A Love Letter

by Johanna Caton

My Dear,

You wore the winter whiteness of the light last night, your 
earth-full eyes alive, their depth more lustrous than my stones, 
My Own. No words hum like your skin: your very dust’s more 
radiant than wine, more fine than mist, more velvet than softest loam.  
My Home, I come — no longer can I bear to watch you from the realm 
of disembodiment, a spirit, thought, a word unsaid. No more.  
     
I’ll not come as a star, nor as a tumbling sea, nor staring sun.  
I could, but why? It’s bone and flesh I crave to be: a man. A man
with calloused hands all stained with soil, with sinews strained by toil.
I thirst for tears, for hunger, thirst for you. I long to make my gift
of love feed through my body and my blood — as you have always done.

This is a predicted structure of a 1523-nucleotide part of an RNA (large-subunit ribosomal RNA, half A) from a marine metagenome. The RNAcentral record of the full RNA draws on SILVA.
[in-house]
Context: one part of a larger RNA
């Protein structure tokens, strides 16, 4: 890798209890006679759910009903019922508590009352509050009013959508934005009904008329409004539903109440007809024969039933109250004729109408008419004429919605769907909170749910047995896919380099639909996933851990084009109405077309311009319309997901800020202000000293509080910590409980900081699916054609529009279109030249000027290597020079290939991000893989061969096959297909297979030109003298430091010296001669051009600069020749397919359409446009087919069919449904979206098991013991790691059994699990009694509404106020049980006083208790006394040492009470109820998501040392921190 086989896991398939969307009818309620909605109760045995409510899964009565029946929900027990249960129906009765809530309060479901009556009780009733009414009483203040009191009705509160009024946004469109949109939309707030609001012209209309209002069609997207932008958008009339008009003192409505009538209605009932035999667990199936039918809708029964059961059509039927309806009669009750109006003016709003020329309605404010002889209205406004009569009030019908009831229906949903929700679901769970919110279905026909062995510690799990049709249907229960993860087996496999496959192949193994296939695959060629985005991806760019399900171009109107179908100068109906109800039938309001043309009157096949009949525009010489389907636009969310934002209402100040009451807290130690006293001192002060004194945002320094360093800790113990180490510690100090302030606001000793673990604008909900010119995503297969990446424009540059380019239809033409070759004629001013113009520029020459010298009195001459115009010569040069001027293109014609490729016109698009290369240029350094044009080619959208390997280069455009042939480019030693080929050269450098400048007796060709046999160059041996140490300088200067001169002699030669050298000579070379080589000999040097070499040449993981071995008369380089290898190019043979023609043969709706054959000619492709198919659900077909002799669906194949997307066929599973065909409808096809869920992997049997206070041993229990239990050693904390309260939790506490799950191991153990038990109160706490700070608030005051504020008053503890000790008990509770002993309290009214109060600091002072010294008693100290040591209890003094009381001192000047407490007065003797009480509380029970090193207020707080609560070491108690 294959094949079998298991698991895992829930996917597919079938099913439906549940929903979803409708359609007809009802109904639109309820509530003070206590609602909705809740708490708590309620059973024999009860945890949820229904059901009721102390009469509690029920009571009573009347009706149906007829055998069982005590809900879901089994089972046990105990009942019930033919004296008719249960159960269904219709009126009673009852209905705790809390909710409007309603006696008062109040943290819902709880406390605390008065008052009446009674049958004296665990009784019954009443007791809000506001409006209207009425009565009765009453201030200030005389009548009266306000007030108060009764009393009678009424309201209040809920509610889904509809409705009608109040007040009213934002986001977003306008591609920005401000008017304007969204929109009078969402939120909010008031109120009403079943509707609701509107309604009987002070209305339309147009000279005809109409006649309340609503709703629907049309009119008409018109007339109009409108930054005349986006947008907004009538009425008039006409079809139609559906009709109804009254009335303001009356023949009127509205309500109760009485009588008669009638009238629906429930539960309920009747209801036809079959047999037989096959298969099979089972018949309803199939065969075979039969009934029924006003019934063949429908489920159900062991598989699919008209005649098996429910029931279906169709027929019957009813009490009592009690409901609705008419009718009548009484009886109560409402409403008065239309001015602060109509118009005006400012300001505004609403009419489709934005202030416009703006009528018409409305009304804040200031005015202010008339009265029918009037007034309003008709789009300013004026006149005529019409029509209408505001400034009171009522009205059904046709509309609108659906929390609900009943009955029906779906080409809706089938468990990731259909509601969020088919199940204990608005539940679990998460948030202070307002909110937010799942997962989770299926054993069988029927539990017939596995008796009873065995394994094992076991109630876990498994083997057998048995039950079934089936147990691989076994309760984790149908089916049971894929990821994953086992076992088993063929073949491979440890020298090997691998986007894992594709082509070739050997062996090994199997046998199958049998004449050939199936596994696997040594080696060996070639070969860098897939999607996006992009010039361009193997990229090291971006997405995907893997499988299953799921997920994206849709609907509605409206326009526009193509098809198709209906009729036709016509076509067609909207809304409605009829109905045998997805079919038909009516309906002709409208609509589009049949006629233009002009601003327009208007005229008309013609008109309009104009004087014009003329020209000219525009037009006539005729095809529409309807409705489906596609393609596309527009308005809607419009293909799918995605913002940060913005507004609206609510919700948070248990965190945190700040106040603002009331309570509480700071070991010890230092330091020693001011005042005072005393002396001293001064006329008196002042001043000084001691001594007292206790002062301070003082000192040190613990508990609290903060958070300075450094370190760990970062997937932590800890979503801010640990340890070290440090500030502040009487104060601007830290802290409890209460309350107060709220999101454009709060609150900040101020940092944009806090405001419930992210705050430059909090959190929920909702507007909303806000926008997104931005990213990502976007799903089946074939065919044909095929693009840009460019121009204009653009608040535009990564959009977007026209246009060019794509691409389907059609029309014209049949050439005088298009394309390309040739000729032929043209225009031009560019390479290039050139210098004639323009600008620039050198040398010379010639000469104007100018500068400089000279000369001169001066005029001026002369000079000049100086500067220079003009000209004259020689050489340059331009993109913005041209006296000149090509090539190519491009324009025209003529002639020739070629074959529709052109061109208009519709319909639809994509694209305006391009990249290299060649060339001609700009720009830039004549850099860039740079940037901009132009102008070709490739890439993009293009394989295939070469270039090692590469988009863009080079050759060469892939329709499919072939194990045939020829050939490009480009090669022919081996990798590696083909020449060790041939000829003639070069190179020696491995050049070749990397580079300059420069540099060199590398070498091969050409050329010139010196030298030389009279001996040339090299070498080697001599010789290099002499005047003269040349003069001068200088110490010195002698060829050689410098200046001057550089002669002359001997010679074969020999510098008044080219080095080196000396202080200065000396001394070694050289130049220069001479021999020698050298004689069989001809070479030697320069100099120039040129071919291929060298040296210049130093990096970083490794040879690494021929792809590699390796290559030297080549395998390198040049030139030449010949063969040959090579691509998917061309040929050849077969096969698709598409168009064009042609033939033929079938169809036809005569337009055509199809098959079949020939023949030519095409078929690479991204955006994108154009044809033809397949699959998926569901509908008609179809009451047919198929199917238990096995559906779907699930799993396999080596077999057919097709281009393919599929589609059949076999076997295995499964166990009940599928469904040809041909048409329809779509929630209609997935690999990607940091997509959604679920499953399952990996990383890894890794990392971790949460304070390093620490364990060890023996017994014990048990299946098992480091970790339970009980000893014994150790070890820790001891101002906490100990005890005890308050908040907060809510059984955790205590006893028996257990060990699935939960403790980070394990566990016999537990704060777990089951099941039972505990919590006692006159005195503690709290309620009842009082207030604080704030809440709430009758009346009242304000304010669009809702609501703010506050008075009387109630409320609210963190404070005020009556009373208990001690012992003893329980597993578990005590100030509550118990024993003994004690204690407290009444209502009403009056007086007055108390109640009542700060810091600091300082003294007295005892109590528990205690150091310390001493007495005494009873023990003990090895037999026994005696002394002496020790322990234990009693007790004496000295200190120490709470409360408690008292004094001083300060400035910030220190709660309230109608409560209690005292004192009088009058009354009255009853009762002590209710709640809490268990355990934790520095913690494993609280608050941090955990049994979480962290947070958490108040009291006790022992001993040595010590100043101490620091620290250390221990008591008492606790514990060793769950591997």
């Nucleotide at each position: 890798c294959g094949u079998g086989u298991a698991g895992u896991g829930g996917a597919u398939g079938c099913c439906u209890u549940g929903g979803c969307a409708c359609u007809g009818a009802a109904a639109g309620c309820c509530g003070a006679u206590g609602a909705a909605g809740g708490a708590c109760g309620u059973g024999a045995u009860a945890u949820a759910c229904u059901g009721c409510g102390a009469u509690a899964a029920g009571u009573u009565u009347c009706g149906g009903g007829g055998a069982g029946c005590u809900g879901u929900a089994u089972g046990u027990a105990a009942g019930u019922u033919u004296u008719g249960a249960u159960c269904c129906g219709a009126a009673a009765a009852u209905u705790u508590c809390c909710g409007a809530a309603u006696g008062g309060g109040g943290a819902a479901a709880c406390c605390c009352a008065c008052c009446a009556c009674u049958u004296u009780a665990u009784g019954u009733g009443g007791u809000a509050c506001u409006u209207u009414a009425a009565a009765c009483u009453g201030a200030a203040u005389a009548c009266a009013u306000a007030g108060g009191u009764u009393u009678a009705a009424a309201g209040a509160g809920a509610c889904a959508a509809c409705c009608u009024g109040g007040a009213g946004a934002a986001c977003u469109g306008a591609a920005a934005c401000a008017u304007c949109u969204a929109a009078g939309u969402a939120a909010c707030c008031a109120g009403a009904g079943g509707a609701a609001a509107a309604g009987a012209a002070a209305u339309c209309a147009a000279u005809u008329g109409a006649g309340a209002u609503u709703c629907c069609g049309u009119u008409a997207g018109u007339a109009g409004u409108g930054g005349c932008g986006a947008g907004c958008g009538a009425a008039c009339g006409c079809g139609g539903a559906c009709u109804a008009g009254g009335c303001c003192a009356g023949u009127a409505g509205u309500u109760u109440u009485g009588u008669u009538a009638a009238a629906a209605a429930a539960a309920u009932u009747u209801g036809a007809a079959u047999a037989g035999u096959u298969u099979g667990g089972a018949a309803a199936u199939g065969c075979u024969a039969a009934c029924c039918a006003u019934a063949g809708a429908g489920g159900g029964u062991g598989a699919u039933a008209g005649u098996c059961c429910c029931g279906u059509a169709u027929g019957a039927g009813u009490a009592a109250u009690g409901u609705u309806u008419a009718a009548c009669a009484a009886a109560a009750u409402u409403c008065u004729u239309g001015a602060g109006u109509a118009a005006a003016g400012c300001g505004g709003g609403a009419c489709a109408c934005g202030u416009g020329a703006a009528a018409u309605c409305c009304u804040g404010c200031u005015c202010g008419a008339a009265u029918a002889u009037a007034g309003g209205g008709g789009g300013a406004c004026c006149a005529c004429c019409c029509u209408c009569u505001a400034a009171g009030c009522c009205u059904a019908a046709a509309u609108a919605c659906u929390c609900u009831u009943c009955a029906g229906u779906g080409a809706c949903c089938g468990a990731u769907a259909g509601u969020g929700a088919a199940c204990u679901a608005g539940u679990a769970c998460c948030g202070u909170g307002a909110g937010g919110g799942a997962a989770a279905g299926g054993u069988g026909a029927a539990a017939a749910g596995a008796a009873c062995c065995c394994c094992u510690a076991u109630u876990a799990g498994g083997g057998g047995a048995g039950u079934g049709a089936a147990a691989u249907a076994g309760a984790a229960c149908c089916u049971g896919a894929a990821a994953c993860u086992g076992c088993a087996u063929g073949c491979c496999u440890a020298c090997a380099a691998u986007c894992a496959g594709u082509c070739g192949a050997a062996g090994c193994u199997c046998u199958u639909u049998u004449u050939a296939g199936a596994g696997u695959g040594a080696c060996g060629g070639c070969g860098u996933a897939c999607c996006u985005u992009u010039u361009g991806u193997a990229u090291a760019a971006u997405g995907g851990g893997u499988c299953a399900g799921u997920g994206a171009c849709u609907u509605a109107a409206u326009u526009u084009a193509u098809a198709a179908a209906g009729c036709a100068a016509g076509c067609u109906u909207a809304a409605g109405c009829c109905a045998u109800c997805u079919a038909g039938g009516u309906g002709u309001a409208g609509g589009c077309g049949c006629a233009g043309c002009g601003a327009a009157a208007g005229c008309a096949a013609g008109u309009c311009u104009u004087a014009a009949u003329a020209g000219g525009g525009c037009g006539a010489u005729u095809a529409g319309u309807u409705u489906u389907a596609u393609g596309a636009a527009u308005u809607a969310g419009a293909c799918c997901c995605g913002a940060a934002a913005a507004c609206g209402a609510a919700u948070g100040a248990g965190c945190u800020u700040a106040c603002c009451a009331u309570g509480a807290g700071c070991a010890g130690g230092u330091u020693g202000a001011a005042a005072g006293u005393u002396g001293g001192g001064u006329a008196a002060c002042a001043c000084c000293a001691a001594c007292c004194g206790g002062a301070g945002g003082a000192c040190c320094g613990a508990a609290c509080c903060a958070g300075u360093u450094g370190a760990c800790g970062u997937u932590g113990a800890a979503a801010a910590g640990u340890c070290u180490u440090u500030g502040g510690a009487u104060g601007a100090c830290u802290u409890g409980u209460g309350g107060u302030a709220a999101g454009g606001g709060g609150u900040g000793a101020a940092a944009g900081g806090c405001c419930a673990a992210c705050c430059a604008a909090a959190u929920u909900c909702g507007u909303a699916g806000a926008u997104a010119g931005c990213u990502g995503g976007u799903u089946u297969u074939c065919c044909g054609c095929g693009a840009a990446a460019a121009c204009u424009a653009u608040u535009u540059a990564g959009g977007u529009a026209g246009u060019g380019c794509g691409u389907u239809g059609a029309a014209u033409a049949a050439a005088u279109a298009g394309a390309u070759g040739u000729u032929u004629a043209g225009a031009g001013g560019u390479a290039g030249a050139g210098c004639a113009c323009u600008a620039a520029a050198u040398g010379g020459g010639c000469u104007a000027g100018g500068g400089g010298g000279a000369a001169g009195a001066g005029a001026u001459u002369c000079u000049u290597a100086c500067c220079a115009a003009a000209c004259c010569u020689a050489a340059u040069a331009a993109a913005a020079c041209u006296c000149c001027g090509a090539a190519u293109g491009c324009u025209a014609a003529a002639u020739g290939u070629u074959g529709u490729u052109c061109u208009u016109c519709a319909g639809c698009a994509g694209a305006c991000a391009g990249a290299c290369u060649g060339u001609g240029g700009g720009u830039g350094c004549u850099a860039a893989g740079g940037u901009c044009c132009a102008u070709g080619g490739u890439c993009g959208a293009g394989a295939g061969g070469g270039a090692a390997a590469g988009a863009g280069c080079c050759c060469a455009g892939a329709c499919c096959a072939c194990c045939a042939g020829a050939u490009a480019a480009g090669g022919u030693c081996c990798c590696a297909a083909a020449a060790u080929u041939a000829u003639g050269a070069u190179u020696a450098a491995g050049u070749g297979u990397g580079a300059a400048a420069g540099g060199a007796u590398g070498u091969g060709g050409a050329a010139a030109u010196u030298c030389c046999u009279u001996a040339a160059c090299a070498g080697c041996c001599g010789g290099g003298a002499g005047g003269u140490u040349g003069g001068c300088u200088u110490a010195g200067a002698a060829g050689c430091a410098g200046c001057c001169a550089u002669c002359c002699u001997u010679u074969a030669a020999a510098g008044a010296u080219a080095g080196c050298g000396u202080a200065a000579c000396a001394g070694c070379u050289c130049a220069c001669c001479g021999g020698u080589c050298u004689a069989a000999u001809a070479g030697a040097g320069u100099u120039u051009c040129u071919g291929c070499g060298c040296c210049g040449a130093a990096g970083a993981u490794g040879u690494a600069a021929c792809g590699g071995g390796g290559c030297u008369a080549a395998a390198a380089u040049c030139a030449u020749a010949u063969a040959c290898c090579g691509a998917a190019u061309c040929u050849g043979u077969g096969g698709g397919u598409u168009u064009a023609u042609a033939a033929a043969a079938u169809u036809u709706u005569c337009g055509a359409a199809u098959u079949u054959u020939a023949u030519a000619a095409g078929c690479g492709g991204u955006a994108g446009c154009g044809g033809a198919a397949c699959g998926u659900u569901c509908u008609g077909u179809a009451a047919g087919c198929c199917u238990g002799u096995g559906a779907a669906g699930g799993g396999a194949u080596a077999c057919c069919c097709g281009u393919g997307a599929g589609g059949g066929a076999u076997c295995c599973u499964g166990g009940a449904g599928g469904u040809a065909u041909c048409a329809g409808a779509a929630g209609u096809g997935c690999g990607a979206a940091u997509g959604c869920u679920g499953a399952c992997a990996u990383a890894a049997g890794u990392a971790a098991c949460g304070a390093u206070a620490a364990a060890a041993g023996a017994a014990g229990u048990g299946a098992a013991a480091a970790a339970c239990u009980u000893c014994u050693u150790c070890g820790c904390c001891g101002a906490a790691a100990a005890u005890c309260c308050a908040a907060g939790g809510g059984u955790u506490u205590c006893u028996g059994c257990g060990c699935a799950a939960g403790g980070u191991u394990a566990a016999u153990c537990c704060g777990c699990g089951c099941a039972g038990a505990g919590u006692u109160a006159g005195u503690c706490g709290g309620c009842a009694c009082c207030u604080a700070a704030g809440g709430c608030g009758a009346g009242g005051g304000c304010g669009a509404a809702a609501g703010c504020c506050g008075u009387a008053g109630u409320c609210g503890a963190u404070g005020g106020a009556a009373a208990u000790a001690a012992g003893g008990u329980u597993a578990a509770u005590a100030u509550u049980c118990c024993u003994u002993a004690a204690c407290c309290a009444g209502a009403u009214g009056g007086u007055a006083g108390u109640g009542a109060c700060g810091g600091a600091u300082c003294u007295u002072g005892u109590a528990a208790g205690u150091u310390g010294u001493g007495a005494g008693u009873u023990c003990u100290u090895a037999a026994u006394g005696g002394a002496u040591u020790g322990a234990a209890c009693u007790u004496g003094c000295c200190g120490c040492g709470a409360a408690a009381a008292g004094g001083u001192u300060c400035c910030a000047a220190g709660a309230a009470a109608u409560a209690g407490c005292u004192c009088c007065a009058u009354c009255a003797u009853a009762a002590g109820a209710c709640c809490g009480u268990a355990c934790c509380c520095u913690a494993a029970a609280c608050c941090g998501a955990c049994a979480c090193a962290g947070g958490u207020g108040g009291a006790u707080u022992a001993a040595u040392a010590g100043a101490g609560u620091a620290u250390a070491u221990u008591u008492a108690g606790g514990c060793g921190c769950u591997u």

And as you do.

I am forever yours,
God

Johanna Caton, O.S.B., is a Benedictine nun of Minster Abbey in England. Originally from Virginia, she lived in the U.S. until adulthood, when her monastic vocation took her to Britain. Her poems have appeared in both online and print publications, including The Christian Century, The Windhover, A Time of Singing, Amethyst Review, The Ekphrastic Review and the Catholic Poetry Room webpage at integratedcatholiclife.org. Some of her poems can be found at www.integratedcatholiclife.org/?s=johanna+caton

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